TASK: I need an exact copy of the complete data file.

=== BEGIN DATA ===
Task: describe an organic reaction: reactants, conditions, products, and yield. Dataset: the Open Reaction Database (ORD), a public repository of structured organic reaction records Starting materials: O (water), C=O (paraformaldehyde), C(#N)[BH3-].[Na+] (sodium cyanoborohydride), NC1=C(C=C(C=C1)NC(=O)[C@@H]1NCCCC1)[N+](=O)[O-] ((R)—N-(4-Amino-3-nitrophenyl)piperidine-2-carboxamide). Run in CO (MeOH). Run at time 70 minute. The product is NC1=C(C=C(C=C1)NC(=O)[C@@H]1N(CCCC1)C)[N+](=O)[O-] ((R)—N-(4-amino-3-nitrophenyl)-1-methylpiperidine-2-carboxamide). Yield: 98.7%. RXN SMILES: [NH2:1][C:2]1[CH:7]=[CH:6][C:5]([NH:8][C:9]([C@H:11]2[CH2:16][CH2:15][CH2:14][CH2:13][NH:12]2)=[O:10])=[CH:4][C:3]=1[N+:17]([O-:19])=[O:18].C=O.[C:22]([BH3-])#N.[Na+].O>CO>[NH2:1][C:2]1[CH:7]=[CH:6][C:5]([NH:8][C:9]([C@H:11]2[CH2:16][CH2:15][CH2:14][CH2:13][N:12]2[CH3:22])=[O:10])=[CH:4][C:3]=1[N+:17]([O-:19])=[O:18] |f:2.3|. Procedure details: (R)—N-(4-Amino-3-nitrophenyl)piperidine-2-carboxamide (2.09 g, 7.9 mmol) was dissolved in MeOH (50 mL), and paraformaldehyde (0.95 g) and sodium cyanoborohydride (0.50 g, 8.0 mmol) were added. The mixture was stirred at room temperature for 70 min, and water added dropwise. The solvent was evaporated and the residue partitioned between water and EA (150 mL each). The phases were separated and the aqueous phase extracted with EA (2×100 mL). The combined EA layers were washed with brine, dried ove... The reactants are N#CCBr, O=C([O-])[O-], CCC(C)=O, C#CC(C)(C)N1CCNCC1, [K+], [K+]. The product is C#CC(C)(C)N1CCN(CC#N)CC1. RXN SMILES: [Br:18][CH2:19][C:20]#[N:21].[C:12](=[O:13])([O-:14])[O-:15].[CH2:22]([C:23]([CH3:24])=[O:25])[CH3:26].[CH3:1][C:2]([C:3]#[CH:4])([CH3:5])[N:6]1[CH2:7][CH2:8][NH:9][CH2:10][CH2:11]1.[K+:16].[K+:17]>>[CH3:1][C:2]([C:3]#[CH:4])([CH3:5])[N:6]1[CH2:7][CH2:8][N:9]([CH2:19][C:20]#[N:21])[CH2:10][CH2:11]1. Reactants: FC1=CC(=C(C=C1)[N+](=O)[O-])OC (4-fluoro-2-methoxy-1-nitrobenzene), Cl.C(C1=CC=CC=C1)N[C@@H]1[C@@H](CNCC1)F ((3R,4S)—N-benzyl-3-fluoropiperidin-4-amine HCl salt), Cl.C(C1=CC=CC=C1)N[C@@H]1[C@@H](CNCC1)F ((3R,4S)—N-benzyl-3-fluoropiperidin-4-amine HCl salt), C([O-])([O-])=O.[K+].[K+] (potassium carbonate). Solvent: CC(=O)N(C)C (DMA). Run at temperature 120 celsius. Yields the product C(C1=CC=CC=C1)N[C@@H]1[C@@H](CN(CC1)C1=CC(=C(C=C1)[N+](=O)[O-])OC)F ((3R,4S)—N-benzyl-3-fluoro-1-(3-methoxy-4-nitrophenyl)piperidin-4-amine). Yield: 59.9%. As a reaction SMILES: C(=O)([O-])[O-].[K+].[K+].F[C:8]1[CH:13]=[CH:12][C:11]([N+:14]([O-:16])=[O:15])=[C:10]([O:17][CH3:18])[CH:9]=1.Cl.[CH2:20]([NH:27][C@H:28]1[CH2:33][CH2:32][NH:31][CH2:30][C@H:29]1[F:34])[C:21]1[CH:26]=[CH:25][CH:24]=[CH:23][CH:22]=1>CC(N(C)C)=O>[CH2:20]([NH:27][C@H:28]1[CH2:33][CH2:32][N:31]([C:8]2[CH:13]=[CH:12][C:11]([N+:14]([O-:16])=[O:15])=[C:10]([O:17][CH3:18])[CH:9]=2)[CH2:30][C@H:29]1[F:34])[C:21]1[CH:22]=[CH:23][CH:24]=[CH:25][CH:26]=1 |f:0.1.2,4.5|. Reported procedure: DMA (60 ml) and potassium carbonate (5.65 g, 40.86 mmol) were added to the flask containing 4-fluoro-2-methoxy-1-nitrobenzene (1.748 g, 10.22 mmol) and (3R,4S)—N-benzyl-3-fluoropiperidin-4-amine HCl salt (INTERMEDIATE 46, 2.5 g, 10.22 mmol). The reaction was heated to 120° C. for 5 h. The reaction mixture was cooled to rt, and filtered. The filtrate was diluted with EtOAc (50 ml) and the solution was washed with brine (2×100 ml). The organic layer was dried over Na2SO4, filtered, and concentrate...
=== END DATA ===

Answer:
Task: describe an organic reaction: reactants, conditions, products, and yield. Dataset: the Open Reaction Database (ORD), a public repository of structured organic reaction records Starting materials: O (water), C=O (paraformaldehyde), C(#N)[BH3-].[Na+] (sodium cyanoborohydride), NC1=C(C=C(C=C1)NC(=O)[C@@H]1NCCCC1)[N+](=O)[O-] ((R)—N-(4-Amino-3-nitrophenyl)piperidine-2-carboxamide). Run in CO (MeOH). Run at time 70 minute. The product is NC1=C(C=C(C=C1)NC(=O)[C@@H]1N(CCCC1)C)[N+](=O)[O-] ((R)—N-(4-amino-3-nitrophenyl)-1-methylpiperidine-2-carboxamide). Yield: 98.7%. RXN SMILES: [NH2:1][C:2]1[CH:7]=[CH:6][C:5]([NH:8][C:9]([C@H:11]2[CH2:16][CH2:15][CH2:14][CH2:13][NH:12]2)=[O:10])=[CH:4][C:3]=1[N+:17]([O-:19])=[O:18].C=O.[C:22]([BH3-])#N.[Na+].O>CO>[NH2:1][C:2]1[CH:7]=[CH:6][C:5]([NH:8][C:9]([C@H:11]2[CH2:16][CH2:15][CH2:14][CH2:13][N:12]2[CH3:22])=[O:10])=[CH:4][C:3]=1[N+:17]([O-:19])=[O:18] |f:2.3|. Procedure details: (R)—N-(4-Amino-3-nitrophenyl)piperidine-2-carboxamide (2.09 g, 7.9 mmol) was dissolved in MeOH (50 mL), and paraformaldehyde (0.95 g) and sodium cyanoborohydride (0.50 g, 8.0 mmol) were added. The mixture was stirred at room temperature for 70 min, and water added dropwise. The solvent was evaporated and the residue partitioned between water and EA (150 mL each). The phases were separated and the aqueous phase extracted with EA (2×100 mL). The combined EA layers were washed with brine, dried ove... The reactants are N#CCBr, O=C([O-])[O-], CCC(C)=O, C#CC(C)(C)N1CCNCC1, [K+], [K+]. The product is C#CC(C)(C)N1CCN(CC#N)CC1. RXN SMILES: [Br:18][CH2:19][C:20]#[N:21].[C:12](=[O:13])([O-:14])[O-:15].[CH2:22]([C:23]([CH3:24])=[O:25])[CH3:26].[CH3:1][C:2]([C:3]#[CH:4])([CH3:5])[N:6]1[CH2:7][CH2:8][NH:9][CH2:10][CH2:11]1.[K+:16].[K+:17]>>[CH3:1][C:2]([C:3]#[CH:4])([CH3:5])[N:6]1[CH2:7][CH2:8][N:9]([CH2:19][C:20]#[N:21])[CH2:10][CH2:11]1. Reactants: FC1=CC(=C(C=C1)[N+](=O)[O-])OC (4-fluoro-2-methoxy-1-nitrobenzene), Cl.C(C1=CC=CC=C1)N[C@@H]1[C@@H](CNCC1)F ((3R,4S)—N-benzyl-3-fluoropiperidin-4-amine HCl salt), Cl.C(C1=CC=CC=C1)N[C@@H]1[C@@H](CNCC1)F ((3R,4S)—N-benzyl-3-fluoropiperidin-4-amine HCl salt), C([O-])([O-])=O.[K+].[K+] (potassium carbonate). Solvent: CC(=O)N(C)C (DMA). Run at temperature 120 celsius. Yields the product C(C1=CC=CC=C1)N[C@@H]1[C@@H](CN(CC1)C1=CC(=C(C=C1)[N+](=O)[O-])OC)F ((3R,4S)—N-benzyl-3-fluoro-1-(3-methoxy-4-nitrophenyl)piperidin-4-amine). Yield: 59.9%. As a reaction SMILES: C(=O)([O-])[O-].[K+].[K+].F[C:8]1[CH:13]=[CH:12][C:11]([N+:14]([O-:16])=[O:15])=[C:10]([O:17][CH3:18])[CH:9]=1.Cl.[CH2:20]([NH:27][C@H:28]1[CH2:33][CH2:32][NH:31][CH2:30][C@H:29]1[F:34])[C:21]1[CH:26]=[CH:25][CH:24]=[CH:23][CH:22]=1>CC(N(C)C)=O>[CH2:20]([NH:27][C@H:28]1[CH2:33][CH2:32][N:31]([C:8]2[CH:13]=[CH:12][C:11]([N+:14]([O-:16])=[O:15])=[C:10]([O:17][CH3:18])[CH:9]=2)[CH2:30][C@H:29]1[F:34])[C:21]1[CH:22]=[CH:23][CH:24]=[CH:25][CH:26]=1 |f:0.1.2,4.5|. Reported procedure: DMA (60 ml) and potassium carbonate (5.65 g, 40.86 mmol) were added to the flask containing 4-fluoro-2-methoxy-1-nitrobenzene (1.748 g, 10.22 mmol) and (3R,4S)—N-benzyl-3-fluoropiperidin-4-amine HCl salt (INTERMEDIATE 46, 2.5 g, 10.22 mmol). The reaction was heated to 120° C. for 5 h. The reaction mixture was cooled to rt, and filtered. The filtrate was diluted with EtOAc (50 ml) and the solution was washed with brine (2×100 ml). The organic layer was dried over Na2SO4, filtered, and concentrate...